Across both audio and video formats, the online media consumption in our generation is higher than ever before.
This growing consumption by an ever increasing base of consumers will also mean varied consumer journeys – i.e. how the content gets discovered and consumed may have multiple paths.
I believe SEARCH plays a critical role in enabling many of these consumer journeys.
Yet, many of the leading players have a highly sub-optimal search.
Let me start with a few examples. (NOTE: these are mobile-app-experiences, the on-TV-experience may vary)
- I heard this song – Chal chalen apne ghar (don’t ask me why this song? I loved it until I saw it. ) – on the radio while driving. As soon as I reached home, opened up Amazon Music (if you are asking why Amazon Music? wait for the later sections) to search for it. And I just couldn’t find it. Whereas on YouTube, it came up instantly and under multiple spelling combos (critical for non-English language content)
2. I have been learning Spanish on Duolingo lately. And just wanted to have fun and watch a Spanish movie without subtitles.
I had similarly stumbled upon Fauda – an Israeli series that I really liked. And went looking for other Israeli series and movies across both Netflix and Amazon Prime. The Netflix search popped up the kinda results I was looking for, while those on Prime.. well.. have a look for yourself.
3. Searching for Ben Affleck movies. This one is interesting. While one can put the phrase “Ben Affleck Movies” in the app and see a list (don’t miss the 4th row in Netflix), its interesting how the cast section is leveraged across Prime and Netflix. Prime links it to a separate IMDB powered trivia section on the star, but no quick way to list ALL the Ben Affleck movies on Prime. Wouldn’t it be cool to just click on any of the cast or crew and see all their movies immediately.
You get the picture, right?
It got me thinking, these are big companies with millions of dollars in revenue and having the best technology and product talent, why then is the search experience sub-par?
There are a few hypotheses I could come up with.
Possible search/indexing challenges:
generated-uploaded-content vs original/copyright content – One big advantage YouTube has that the same song (as in the example above) is uploaded by thousands of users, each giving it their own vernacular spelling etc. This creates a rapid directory of possible variations all leading to the same underlying song. On the other hand, on Amazon Music there is just one instance of this song – the original version that is available. If the cataloging team failed to populate variations, search will always be failing on those cases. And there is clearly a tradeoff – while the chances of discovery are high on YouTube, the quality may not match that on Amazon Music or other such services.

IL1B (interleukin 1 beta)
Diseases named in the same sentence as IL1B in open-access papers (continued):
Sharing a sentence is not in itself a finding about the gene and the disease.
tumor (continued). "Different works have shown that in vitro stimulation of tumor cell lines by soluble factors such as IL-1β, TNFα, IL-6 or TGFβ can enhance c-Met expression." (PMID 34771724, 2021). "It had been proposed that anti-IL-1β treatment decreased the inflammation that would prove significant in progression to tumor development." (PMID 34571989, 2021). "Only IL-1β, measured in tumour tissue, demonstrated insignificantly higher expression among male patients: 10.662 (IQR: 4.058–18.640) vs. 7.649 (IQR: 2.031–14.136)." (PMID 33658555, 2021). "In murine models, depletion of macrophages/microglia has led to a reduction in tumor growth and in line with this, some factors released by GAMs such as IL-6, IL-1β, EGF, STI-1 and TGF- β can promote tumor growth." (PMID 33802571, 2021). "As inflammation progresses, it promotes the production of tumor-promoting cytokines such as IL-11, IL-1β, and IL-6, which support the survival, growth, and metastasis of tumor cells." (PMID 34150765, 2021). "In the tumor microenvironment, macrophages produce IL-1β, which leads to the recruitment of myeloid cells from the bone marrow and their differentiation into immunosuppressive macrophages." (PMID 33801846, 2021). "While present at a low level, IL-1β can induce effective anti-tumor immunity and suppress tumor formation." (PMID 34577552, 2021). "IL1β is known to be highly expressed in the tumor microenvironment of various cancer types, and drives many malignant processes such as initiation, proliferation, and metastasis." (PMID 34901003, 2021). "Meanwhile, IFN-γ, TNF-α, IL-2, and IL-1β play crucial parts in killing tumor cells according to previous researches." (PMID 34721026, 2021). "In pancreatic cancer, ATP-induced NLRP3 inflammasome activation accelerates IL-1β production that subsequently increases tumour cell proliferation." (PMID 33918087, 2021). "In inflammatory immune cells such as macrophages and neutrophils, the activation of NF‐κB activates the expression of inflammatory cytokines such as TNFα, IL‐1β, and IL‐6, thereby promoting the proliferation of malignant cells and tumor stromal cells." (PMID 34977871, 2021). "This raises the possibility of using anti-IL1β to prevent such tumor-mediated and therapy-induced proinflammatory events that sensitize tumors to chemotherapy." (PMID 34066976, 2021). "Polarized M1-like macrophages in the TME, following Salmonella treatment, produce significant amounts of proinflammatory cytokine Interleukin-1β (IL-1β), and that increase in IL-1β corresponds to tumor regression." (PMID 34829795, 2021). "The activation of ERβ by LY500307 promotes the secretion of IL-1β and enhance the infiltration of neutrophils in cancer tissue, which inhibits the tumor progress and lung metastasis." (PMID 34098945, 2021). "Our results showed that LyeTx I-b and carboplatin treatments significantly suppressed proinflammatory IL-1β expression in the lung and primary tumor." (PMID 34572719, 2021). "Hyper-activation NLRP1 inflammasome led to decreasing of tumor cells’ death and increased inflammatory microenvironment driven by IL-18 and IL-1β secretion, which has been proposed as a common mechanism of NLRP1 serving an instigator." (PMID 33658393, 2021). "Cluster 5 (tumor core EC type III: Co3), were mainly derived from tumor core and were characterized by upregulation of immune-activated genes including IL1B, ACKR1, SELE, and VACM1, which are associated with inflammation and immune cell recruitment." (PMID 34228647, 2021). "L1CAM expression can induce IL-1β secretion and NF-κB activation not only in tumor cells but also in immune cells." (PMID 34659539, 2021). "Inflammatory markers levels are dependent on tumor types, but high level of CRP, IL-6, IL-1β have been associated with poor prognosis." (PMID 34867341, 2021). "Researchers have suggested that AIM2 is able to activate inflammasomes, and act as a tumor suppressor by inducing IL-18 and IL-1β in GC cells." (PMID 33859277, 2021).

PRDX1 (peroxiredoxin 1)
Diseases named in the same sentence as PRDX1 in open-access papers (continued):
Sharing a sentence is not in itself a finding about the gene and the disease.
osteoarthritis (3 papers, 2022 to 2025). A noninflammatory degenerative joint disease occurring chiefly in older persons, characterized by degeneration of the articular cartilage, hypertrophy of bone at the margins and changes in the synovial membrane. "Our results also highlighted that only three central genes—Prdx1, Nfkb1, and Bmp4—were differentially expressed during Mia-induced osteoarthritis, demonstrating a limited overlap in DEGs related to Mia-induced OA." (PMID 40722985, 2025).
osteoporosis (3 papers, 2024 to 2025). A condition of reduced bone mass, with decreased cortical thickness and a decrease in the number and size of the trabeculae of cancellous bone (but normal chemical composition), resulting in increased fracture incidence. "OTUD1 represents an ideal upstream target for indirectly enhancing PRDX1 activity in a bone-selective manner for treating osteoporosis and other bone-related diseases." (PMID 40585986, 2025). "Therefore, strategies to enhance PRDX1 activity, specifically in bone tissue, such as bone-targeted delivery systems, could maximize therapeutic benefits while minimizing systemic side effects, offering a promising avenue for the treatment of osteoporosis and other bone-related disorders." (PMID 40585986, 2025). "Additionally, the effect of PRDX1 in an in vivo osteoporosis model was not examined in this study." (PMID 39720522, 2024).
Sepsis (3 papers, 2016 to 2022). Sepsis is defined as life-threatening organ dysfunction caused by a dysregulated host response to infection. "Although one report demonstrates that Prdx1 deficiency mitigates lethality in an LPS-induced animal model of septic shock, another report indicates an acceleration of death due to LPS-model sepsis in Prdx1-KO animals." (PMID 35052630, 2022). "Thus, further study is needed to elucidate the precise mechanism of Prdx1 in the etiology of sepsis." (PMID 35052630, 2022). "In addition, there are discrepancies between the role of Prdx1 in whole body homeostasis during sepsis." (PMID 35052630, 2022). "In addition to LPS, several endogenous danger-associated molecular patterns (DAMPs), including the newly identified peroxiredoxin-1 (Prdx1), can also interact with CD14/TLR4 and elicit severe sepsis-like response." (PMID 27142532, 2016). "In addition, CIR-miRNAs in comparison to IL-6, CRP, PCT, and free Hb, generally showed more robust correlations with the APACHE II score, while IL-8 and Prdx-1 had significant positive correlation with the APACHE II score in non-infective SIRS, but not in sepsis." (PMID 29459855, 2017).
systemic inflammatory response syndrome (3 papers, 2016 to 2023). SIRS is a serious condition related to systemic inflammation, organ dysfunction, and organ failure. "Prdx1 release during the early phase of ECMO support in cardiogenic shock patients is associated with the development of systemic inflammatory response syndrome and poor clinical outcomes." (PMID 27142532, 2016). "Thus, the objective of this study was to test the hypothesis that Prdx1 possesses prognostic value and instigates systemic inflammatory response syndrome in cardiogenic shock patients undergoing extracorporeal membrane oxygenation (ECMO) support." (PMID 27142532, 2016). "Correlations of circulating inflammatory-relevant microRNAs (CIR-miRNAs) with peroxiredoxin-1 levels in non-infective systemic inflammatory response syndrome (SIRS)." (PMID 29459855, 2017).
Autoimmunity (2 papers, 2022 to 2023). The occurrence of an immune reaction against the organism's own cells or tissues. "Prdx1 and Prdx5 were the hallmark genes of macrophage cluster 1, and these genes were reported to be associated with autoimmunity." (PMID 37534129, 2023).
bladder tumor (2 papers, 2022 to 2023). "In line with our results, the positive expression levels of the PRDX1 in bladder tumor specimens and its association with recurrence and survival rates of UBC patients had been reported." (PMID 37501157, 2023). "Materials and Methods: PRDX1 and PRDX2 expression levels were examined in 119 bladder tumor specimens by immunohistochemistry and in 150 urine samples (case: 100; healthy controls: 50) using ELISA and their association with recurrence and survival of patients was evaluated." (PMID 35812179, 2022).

- Vernacular content – The search challenge becomes enhanced with vernacular content, because you are typing a non-English word in English – something that is prone to variations. Should I write it as Chalen or Chalein? So what’s the best solution? Start prompting possible matches as early as possible. But that’s easier said that done. Requires a very robust mapping of such variations and a link back to the content directory
- Understanding the search context – Ben Affleck has been an actor, producer, director and even a writer. So when one is searching for “Ben Affleck movies” what are we really looking for? Maybe the best option is to ask the user in such instances or show all results – with tags – actor, writer, producer,director etc
- What all are we indexing – while the above point is about understanding the consumer’s context during search, it is equally critical to decide what is powering the search. E.g. if a movie’s story has a Mossad character, does it qualify to come under “Israeli movies”. I guess we can argue it both ways.
- Maybe it’s deliberate – It could be that the platforms have been intentionally designed to build suggestions as the primary driver for discovery. By the time I had seen my 3rd Israeli movie/series, my feed had a whole list of similar recommendations.
Search is not a boundary case, but…
Mapped a few dominant journeys for content discovery (as shown below) and few aspects become clearer
- Search is NOT an edge case. But it is hard, especially in a non-UGC environment with vernacular content
- It is super easy to implement the recommendation workflow. It carries a deep link and is highly scalable
- Algos are scalable and provide a more reliable path towards solving for the key metric – # of hours watched on the platform. The algo recommendations can uncover titles that the user may never knew existed and hence would have never uncovered during the search-powered flow.
I am pretty sure that once the platforms hit an algo-powered-plateau of discovery and views , someone would decide to double down on solving for search.
Until then, let the bot and friend recommendations keep flowing.